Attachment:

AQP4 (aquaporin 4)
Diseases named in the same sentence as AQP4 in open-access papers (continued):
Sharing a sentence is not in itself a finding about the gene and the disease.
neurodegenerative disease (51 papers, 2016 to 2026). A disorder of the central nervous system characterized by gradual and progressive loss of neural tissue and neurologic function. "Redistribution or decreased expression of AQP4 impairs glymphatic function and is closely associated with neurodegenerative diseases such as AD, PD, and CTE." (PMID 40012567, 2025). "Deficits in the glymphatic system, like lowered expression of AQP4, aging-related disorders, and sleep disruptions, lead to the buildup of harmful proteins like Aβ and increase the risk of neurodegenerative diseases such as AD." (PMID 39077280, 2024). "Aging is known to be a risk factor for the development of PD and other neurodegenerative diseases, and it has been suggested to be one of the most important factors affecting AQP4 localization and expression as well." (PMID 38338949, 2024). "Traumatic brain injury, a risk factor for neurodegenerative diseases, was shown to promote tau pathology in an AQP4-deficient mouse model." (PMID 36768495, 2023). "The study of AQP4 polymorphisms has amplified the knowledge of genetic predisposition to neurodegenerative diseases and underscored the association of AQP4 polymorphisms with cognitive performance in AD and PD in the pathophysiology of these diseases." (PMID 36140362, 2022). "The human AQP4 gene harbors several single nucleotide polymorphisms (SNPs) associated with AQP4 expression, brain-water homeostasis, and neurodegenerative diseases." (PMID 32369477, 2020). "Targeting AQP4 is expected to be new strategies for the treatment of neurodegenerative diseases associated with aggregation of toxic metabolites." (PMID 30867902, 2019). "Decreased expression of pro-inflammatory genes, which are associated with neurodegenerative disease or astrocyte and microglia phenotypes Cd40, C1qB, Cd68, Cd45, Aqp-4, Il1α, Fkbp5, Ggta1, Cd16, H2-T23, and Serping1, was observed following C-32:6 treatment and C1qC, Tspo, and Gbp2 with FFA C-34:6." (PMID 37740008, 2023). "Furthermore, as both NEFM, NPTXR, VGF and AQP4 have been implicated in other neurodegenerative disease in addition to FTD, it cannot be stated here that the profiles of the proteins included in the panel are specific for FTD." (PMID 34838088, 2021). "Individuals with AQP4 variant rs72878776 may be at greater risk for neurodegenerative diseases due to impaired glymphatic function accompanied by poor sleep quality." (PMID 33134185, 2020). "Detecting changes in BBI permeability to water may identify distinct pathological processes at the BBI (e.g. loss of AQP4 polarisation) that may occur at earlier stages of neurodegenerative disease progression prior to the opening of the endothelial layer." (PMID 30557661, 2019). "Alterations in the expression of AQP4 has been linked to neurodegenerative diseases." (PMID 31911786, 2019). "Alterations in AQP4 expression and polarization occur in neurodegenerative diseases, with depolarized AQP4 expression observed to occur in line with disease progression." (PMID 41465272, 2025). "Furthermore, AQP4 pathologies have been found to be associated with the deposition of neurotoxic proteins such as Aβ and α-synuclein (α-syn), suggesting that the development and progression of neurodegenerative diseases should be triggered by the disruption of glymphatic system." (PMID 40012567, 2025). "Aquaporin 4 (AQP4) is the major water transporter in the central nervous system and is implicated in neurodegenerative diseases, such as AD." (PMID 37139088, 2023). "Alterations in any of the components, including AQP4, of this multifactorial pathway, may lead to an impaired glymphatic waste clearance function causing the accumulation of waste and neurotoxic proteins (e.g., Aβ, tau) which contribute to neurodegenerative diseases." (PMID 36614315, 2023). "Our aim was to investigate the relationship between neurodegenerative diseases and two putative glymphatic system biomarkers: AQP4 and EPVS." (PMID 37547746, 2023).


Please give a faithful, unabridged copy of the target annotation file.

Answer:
AQP4 (aquaporin 4)
Diseases named in the same sentence as AQP4 in open-access papers (continued):
Sharing a sentence is not in itself a finding about the gene and the disease.
neurodegenerative disease (51 papers, 2016 to 2026). A disorder of the central nervous system characterized by gradual and progressive loss of neural tissue and neurologic function. "Redistribution or decreased expression of AQP4 impairs glymphatic function and is closely associated with neurodegenerative diseases such as AD, PD, and CTE." (PMID 40012567, 2025). "Deficits in the glymphatic system, like lowered expression of AQP4, aging-related disorders, and sleep disruptions, lead to the buildup of harmful proteins like Aβ and increase the risk of neurodegenerative diseases such as AD." (PMID 39077280, 2024). "Aging is known to be a risk factor for the development of PD and other neurodegenerative diseases, and it has been suggested to be one of the most important factors affecting AQP4 localization and expression as well." (PMID 38338949, 2024). "Traumatic brain injury, a risk factor for neurodegenerative diseases, was shown to promote tau pathology in an AQP4-deficient mouse model." (PMID 36768495, 2023). "The study of AQP4 polymorphisms has amplified the knowledge of genetic predisposition to neurodegenerative diseases and underscored the association of AQP4 polymorphisms with cognitive performance in AD and PD in the pathophysiology of these diseases." (PMID 36140362, 2022). "The human AQP4 gene harbors several single nucleotide polymorphisms (SNPs) associated with AQP4 expression, brain-water homeostasis, and neurodegenerative diseases." (PMID 32369477, 2020). "Targeting AQP4 is expected to be new strategies for the treatment of neurodegenerative diseases associated with aggregation of toxic metabolites." (PMID 30867902, 2019). "Decreased expression of pro-inflammatory genes, which are associated with neurodegenerative disease or astrocyte and microglia phenotypes Cd40, C1qB, Cd68, Cd45, Aqp-4, Il1α, Fkbp5, Ggta1, Cd16, H2-T23, and Serping1, was observed following C-32:6 treatment and C1qC, Tspo, and Gbp2 with FFA C-34:6." (PMID 37740008, 2023). "Furthermore, as both NEFM, NPTXR, VGF and AQP4 have been implicated in other neurodegenerative disease in addition to FTD, it cannot be stated here that the profiles of the proteins included in the panel are specific for FTD." (PMID 34838088, 2021). "Individuals with AQP4 variant rs72878776 may be at greater risk for neurodegenerative diseases due to impaired glymphatic function accompanied by poor sleep quality." (PMID 33134185, 2020). "Detecting changes in BBI permeability to water may identify distinct pathological processes at the BBI (e.g. loss of AQP4 polarisation) that may occur at earlier stages of neurodegenerative disease progression prior to the opening of the endothelial layer." (PMID 30557661, 2019). "Alterations in the expression of AQP4 has been linked to neurodegenerative diseases." (PMID 31911786, 2019). "Alterations in AQP4 expression and polarization occur in neurodegenerative diseases, with depolarized AQP4 expression observed to occur in line with disease progression." (PMID 41465272, 2025). "Furthermore, AQP4 pathologies have been found to be associated with the deposition of neurotoxic proteins such as Aβ and α-synuclein (α-syn), suggesting that the development and progression of neurodegenerative diseases should be triggered by the disruption of glymphatic system." (PMID 40012567, 2025). "Aquaporin 4 (AQP4) is the major water transporter in the central nervous system and is implicated in neurodegenerative diseases, such as AD." (PMID 37139088, 2023). "Alterations in any of the components, including AQP4, of this multifactorial pathway, may lead to an impaired glymphatic waste clearance function causing the accumulation of waste and neurotoxic proteins (e.g., Aβ, tau) which contribute to neurodegenerative diseases." (PMID 36614315, 2023). "Our aim was to investigate the relationship between neurodegenerative diseases and two putative glymphatic system biomarkers: AQP4 and EPVS." (PMID 37547746, 2023).